Kassandra and the Censors: Greek Poetry Since 1967

Cornell University Press, 1998 - 305 pages
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In this pioneering study of contemporary Greek poetry, Karen Van Dyck investigates modernist and postmodernist poetics at the edge of Europe. She traces the influential role of Greek women writers back to the sexual politics of censorship under the dictatorship (1967-1974).

Reading the effects of censorship--in cartoons, the dictator's speeches, the poetry of the Nobel Laureate George Seferis, and the younger generation of poets--she shows how women poets use strategies which, although initiated in response to the regime's press law, prove useful in articulating a feminist critique. In poetry collections by Rhea Galanaki, Jenny Mastoraki and Maria Laina, among others, she analyzes how the censors'tactics for stabilizing signification are redeployed to disrupt fixed meanings and gender roles.

As much a literary analysis of culture as a cultural analysis of literature, her book explores how censorship, consumerism, and feminism influence contemporary Greek women's poetry as well as how the resistance to clarity in this poetry trains readers to rethink these cultural practices. Only with greater attention to the cultural and formal specificity of writing, Van Dyck argues, is it possible to theorize the lessons of censorship and women's writing.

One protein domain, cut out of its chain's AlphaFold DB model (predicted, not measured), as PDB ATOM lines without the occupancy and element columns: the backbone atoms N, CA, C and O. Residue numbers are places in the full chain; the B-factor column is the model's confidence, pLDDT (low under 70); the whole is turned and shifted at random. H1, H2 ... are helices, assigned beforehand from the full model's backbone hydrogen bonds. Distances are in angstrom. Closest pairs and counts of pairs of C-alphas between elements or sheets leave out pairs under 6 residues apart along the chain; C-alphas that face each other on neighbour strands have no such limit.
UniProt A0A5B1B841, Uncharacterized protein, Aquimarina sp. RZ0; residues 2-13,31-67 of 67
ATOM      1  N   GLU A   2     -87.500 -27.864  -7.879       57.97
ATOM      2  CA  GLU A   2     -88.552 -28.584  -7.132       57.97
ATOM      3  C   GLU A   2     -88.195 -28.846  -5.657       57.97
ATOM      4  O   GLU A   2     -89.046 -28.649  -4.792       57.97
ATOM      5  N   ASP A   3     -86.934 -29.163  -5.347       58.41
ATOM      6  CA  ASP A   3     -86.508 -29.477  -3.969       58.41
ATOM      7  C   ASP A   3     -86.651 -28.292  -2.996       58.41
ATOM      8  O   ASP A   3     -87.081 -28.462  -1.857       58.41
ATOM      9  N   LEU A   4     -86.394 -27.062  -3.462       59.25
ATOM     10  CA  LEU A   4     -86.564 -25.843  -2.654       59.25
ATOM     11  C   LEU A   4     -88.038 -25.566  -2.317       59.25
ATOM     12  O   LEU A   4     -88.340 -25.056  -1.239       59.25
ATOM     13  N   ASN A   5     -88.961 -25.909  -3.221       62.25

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Table des matières

Power Language and the Discourses of the Dictatorship
Poetry Politics and the Generation of the 1970s
Womens Writing and the Sexual Politics of Censorship
Rhea Galanakis The Cake and the Deferred Delivery
Jenny Mastorakis Tales of the Deep and the Purloined Letter
Maria Lainas Hers and the Unreciprocated Look
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À propos de l'auteur (1998)

Karen Van Dyck directed Hellenic Studies in the Classics Department at Columbia (1988-2016) and has also been an active member of the Institute for Research on Women, Sexuality and Gender (IRWSG), the Institute of Comparative Literature and Society (ICLS), the European Institute and the Istanbul Global Center. She is the author of Kassandra and the Censors, The Rehearsal of Misunderstanding, The Scattered Papers of Penelope, and Austerity Measures: The New Greek Poetry that won the London Hellenic Prize (2016). Her essays, translations and poetry have appeared in LARB, the Guardian, World Literature Today, and Tender.

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